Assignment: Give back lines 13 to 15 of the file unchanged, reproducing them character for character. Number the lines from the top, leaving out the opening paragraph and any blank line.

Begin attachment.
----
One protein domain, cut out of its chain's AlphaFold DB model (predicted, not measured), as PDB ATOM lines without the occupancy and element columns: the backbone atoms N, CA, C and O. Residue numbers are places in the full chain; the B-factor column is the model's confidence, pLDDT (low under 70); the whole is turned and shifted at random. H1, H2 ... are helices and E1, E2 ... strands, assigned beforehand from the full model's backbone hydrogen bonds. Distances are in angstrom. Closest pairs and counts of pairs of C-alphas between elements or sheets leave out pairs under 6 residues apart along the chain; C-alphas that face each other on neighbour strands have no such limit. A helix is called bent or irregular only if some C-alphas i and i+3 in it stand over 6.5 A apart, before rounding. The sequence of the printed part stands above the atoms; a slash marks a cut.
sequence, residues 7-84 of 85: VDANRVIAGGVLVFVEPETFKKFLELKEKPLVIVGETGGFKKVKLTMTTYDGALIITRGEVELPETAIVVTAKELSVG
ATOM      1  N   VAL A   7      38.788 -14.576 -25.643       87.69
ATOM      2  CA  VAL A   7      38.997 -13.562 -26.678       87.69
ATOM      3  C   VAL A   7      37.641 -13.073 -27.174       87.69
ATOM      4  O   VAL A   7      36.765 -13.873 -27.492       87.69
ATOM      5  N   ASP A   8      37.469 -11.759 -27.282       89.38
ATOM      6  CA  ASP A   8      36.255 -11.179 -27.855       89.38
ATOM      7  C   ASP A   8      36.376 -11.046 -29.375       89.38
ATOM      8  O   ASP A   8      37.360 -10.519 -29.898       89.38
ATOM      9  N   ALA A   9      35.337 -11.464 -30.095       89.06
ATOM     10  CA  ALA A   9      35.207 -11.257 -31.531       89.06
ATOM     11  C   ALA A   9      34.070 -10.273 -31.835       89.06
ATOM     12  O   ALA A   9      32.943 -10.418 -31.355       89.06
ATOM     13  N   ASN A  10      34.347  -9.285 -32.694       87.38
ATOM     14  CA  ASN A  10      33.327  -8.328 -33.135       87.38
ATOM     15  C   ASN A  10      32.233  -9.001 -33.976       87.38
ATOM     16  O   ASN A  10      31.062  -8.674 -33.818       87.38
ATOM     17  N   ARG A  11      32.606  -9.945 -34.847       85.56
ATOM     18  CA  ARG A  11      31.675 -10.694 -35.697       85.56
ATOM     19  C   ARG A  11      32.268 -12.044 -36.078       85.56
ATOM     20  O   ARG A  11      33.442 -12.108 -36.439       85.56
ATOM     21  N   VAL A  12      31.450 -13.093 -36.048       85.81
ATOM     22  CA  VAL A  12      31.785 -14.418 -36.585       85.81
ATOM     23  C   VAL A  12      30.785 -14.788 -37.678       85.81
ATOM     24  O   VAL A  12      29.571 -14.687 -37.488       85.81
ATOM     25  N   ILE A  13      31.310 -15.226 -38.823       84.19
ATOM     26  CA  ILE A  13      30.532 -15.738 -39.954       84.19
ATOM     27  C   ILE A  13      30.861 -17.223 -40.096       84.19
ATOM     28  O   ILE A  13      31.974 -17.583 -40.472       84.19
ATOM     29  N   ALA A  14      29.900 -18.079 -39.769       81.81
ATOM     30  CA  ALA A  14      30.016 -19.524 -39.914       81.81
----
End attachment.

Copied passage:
ATOM     12  O   ALA A   9      32.943 -10.418 -31.355       89.06
ATOM     13  N   ASN A  10      34.347  -9.285 -32.694       87.38
ATOM     14  CA  ASN A  10      33.327  -8.328 -33.135       87.38